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J Hepatol. 2019 Mar 23. pii: S0168-8278(19)30116-3. doi: 10.1016/j.jhep.2019.01.037. [Epub ahead of print]

The WHO guidelines for chronic hepatitis B fail to detect half of the patients in need of treatment in Ethiopia.

Author information

1
Medical Department, St. Paul's Hospital Millennium Medical College, Addis Ababa, Ethiopia.
2
Aklilu Lemma Institute of Pathobiology, Addis Ababa University, Addis Ababa, Ethiopia; Regional Centre for Imported and Tropical Diseases, Oslo University Hospital, Ullevål, Oslo, Norway.
3
Aklilu Lemma Institute of Pathobiology, Addis Ababa University, Addis Ababa, Ethiopia.
4
Research Unit, Sørlandet Hospital HF, Kristiansand, Norway; Department of Global Development and Planning, University of Agder, Kristiansand, Norway.
5
Regional Centre for Imported and Tropical Diseases, Oslo University Hospital, Ullevål, Oslo, Norway; Department of Infectious Diseases, Vestfold Hospital Trust, Tønsberg, Norway. Electronic address: uxasoh@siv.no.

Abstract

BACKGROUND & AIMS:

In 2015, the World Health Organization (WHO) issued guidelines for the management of chronic hepatitis B (CHB) in low- and middle-income countries, but little is known about the applicability of the WHO treatment criteria in sub-Saharan Africa. The aim of this study was to evaluate the diagnostic performance of the WHO guidelines in a large CHB cohort in Ethiopia.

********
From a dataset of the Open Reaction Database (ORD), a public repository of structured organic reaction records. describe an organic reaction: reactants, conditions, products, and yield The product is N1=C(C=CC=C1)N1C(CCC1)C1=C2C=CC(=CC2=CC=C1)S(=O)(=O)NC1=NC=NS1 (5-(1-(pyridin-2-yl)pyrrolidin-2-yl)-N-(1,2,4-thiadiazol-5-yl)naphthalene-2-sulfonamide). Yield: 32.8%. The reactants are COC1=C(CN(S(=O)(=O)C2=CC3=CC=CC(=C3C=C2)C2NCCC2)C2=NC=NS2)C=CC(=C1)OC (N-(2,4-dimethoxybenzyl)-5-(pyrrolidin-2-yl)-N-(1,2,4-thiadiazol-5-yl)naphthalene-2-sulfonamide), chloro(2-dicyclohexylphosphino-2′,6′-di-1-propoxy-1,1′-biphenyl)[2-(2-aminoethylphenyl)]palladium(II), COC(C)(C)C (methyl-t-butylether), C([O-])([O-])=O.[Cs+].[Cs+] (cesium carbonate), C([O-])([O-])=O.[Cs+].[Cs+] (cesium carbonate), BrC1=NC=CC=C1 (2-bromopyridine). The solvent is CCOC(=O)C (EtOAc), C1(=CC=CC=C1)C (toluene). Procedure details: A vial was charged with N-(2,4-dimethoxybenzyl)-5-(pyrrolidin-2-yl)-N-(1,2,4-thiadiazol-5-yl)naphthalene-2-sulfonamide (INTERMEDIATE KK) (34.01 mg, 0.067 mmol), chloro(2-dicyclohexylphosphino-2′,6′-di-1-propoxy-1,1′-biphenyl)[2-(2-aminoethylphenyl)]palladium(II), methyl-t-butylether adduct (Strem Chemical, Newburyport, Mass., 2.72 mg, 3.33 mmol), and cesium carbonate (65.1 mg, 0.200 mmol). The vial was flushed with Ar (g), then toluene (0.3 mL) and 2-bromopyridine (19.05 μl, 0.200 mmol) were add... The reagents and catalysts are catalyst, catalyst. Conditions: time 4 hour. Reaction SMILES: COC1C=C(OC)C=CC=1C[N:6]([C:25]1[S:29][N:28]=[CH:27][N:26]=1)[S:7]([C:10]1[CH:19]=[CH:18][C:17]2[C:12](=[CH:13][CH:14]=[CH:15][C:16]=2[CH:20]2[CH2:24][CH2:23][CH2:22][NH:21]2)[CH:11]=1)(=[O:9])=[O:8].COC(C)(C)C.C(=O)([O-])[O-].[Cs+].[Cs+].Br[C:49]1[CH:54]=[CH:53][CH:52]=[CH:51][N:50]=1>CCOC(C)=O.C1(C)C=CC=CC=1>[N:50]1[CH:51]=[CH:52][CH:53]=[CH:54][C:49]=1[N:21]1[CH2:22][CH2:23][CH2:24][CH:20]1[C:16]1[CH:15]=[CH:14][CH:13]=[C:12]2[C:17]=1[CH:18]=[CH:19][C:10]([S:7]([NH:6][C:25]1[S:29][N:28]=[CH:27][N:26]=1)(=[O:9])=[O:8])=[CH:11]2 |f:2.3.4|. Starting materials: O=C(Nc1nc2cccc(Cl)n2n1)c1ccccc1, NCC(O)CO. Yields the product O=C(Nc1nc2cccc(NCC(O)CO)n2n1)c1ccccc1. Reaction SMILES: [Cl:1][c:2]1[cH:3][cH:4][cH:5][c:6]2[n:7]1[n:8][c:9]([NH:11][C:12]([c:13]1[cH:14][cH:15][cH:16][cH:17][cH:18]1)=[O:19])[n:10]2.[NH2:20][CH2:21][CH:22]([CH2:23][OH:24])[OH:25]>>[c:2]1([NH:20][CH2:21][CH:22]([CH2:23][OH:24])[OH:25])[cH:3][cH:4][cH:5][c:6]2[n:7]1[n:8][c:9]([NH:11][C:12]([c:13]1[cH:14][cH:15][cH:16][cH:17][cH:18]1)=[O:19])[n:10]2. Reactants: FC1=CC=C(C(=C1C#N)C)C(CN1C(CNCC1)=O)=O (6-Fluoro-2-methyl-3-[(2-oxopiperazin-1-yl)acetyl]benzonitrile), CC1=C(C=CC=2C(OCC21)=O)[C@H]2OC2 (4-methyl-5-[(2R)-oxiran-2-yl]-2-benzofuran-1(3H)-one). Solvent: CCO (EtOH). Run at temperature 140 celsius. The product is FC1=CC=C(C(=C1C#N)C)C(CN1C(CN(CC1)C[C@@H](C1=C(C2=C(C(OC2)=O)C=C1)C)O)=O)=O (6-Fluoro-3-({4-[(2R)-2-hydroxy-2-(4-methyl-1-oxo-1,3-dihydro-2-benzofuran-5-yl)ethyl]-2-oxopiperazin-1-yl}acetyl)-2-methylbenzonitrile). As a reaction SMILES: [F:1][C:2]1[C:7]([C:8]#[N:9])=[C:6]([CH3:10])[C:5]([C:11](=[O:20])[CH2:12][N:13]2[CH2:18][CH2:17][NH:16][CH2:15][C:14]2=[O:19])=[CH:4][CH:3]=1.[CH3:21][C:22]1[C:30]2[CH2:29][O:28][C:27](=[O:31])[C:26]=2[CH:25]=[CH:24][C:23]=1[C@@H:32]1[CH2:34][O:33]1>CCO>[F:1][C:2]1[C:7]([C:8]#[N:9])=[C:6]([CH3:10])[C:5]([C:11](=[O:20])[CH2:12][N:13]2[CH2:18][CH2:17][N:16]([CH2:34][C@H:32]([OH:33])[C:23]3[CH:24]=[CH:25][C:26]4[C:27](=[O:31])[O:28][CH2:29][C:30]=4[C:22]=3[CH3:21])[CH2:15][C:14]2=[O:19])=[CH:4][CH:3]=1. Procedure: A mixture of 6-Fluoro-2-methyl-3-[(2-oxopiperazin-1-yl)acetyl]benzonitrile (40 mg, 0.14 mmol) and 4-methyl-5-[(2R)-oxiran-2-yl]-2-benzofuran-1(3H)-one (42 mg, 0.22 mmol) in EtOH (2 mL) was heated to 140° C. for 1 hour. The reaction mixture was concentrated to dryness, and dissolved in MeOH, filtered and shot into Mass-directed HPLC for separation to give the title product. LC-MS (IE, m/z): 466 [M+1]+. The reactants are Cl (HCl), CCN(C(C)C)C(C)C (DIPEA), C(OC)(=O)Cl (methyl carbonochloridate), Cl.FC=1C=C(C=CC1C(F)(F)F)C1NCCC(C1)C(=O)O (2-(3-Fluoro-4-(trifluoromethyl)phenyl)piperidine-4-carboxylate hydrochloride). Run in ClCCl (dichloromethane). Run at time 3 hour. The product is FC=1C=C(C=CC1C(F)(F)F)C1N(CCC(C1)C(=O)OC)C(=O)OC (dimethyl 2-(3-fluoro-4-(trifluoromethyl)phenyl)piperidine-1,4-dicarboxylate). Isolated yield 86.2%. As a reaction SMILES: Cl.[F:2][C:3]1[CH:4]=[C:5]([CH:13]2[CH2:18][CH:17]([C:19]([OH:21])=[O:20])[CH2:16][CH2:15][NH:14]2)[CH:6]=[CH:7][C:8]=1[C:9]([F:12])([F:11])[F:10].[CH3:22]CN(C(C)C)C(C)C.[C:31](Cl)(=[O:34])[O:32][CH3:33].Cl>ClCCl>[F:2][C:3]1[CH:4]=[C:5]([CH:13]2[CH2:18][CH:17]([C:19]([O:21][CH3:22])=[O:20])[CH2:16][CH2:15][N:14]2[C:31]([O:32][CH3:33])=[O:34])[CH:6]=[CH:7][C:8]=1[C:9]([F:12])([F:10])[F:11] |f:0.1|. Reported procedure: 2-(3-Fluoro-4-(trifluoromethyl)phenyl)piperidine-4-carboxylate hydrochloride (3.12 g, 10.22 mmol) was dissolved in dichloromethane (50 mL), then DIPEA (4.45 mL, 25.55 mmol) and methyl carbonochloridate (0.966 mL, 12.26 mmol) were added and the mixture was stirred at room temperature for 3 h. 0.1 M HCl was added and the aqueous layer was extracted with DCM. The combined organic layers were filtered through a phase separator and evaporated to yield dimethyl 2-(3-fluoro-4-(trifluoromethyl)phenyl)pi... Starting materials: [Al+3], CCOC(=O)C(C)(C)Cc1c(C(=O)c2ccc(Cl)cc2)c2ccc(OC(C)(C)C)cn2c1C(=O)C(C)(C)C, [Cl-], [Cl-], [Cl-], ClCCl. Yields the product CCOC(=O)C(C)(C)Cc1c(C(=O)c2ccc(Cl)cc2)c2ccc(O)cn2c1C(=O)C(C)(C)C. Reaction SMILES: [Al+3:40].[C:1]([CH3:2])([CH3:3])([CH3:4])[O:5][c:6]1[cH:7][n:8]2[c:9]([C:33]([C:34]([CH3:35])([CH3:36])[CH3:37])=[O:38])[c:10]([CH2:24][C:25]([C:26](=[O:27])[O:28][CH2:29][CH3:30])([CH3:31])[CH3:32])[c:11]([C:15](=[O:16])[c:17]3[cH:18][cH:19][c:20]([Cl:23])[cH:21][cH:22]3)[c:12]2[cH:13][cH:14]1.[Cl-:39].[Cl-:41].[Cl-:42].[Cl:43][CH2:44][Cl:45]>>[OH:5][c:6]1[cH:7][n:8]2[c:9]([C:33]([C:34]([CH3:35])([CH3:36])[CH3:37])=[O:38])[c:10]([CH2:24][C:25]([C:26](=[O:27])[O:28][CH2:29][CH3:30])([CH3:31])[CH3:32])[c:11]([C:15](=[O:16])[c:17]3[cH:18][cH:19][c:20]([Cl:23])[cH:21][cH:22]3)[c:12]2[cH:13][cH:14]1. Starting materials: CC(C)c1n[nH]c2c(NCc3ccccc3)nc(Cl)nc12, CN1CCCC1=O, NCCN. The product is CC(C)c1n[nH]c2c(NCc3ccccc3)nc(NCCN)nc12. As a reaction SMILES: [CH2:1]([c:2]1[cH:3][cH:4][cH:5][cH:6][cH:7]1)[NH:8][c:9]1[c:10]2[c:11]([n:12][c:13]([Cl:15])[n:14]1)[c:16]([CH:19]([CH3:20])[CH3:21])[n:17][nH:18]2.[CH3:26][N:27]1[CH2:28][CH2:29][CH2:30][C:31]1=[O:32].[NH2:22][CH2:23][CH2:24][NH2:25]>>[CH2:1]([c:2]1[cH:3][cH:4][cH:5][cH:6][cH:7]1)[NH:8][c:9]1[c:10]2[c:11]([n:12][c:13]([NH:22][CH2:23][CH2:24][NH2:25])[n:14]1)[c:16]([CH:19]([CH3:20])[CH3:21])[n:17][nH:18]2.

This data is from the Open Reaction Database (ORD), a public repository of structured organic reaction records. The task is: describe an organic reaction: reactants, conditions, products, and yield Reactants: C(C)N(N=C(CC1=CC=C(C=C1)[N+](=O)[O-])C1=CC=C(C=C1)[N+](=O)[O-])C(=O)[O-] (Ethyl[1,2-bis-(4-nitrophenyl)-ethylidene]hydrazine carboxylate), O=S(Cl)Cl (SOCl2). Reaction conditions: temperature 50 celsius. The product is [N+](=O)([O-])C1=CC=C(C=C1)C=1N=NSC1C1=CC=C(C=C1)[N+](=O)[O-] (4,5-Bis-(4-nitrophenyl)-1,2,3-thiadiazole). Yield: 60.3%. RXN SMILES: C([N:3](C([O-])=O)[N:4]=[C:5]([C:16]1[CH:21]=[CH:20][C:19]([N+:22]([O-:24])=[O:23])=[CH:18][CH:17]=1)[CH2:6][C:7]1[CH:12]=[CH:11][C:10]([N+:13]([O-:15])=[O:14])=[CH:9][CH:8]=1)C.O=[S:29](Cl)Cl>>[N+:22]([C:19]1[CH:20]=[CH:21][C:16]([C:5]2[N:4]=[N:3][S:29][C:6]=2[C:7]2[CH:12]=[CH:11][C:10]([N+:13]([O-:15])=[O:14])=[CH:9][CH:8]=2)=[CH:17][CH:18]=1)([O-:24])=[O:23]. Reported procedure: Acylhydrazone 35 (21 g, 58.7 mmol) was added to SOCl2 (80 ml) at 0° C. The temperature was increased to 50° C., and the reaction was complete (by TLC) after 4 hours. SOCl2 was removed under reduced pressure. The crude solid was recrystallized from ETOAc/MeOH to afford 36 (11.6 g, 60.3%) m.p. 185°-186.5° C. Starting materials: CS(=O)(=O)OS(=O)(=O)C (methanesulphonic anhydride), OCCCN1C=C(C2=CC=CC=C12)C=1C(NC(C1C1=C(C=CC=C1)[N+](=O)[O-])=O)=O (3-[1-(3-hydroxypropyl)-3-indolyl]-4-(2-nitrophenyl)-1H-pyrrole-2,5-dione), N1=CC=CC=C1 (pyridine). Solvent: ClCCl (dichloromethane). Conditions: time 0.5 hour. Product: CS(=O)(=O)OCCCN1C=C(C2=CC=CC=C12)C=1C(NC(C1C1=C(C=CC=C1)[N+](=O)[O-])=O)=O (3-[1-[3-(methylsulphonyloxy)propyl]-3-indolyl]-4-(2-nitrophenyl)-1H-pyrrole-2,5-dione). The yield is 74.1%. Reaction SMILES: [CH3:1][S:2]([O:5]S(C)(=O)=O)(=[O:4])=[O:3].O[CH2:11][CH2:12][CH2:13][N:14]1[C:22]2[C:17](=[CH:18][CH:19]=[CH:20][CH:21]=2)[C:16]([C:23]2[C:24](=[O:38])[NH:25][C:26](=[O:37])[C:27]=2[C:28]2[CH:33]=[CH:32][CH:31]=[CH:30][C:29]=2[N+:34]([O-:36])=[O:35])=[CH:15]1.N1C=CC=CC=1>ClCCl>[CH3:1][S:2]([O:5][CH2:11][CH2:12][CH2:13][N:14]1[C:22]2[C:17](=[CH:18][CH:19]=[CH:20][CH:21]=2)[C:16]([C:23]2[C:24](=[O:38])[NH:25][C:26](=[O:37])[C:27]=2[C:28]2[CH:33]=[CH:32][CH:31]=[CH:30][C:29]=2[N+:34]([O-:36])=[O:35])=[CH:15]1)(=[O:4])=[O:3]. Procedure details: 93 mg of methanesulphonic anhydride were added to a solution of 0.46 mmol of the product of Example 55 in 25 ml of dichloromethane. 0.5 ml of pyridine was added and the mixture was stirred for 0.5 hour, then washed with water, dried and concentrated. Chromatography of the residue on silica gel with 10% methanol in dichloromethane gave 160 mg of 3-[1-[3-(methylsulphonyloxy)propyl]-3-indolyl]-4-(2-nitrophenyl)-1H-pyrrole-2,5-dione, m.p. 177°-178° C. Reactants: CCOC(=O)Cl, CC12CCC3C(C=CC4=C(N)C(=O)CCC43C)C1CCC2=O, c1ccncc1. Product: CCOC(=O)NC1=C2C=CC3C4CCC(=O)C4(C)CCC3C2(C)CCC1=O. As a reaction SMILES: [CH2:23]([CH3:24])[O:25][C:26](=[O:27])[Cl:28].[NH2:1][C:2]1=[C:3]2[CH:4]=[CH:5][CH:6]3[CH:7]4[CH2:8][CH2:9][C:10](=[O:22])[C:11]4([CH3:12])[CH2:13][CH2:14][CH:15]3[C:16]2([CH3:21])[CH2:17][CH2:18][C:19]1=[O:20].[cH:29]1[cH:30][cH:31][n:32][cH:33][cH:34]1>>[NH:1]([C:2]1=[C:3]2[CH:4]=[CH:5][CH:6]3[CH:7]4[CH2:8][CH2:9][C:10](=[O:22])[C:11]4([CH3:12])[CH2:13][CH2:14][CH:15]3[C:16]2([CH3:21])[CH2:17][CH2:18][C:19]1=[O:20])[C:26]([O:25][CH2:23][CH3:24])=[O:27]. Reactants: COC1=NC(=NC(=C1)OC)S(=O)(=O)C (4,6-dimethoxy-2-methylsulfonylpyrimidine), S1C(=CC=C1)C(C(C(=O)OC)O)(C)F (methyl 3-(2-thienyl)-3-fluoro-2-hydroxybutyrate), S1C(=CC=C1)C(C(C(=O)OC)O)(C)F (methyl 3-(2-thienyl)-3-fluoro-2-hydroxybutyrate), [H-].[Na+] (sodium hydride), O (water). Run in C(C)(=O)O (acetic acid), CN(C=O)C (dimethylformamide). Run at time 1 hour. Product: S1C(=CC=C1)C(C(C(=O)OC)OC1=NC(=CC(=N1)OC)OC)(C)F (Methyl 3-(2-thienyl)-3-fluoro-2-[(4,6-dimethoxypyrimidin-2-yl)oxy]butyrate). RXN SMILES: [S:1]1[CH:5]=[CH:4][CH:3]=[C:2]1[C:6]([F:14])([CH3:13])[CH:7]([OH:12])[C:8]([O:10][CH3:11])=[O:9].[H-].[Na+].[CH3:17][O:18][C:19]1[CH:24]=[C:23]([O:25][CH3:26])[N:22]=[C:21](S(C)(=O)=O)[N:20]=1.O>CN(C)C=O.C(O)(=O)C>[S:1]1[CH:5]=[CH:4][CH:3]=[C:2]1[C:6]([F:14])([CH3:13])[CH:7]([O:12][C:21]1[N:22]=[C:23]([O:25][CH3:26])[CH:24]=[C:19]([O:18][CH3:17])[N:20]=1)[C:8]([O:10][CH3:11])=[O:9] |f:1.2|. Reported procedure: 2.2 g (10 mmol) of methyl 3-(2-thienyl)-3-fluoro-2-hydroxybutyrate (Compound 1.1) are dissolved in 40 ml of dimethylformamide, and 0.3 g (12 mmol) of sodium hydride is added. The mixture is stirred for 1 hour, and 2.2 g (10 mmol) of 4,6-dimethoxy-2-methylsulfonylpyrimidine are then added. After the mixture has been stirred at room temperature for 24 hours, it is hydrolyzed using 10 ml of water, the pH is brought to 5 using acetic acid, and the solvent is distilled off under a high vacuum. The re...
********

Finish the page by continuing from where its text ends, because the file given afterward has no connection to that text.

METHODS:

Treatment-naïve adults who attended a public CHB clinic in Addis Ababa were included in this analysis. All patients underwent a standardized evaluation at recruitment, including blood tests and transient elastography (Fibroscan®). A Fibroscan result >7.9 kPa was used to define significant fibrosis and >9.9 kPa to define cirrhosis. Treatment eligibility was assessed using the most recent guidelines from the European Association for the Study of the Liver (EASL) as the 'gold standard'.

RESULTS:

Out of 1,190 patients with CHB, 300 (25.2%) were eligible for treatment based on the EASL 2017 guidelines and 182 (15.3%) based on the WHO 2015 guidelines. The sensitivity and specificity of the WHO criteria were 49.0 and 96.1%, respectively. Most patients (94 of 182; 51.6%) who fulfilled the WHO criteria had decompensated cirrhosis and might have a dismal prognosis even with therapy. Only 41 of 115 patients (35.7%) with compensated cirrhosis, who are likely to benefit the most from therapy, were eligible for treatment based on the WHO criteria.

CONCLUSIONS:

The WHO guidelines for CHB failed to detect half of the patients in need of treatment in Ethiopia, implying the need for a revision of the WHO treatment criteria.

LAY SUMMARY:

Antiviral therapy prevents disease progression and death in patients with chronic hepatitis B (CHB), but the identification of patients in need of treatment is a challenge in low- and middle-income countries. The World Health Organization (WHO) has suggested treatment eligibility criteria for use in such settings, but in our study the WHO criteria detected less than half of those in need of therapy in a large Ethiopian cohort of 1,190 patients with CHB. Our findings suggest that the WHO criteria might be unsuitable in sub-Saharan Africa.

TRIAL REGISTRATION NUMBER:

NCT02344498 (ClinicalTrials.gov identifier). Registered 16 January 2015.

KEYWORDS:

Antiviral therapy; Resource-limited settings; Treatment guidelines; Validation; Viral hepatitis

PMID:
30929749
DOI:
10.1016/j.jhep.2019.01.037

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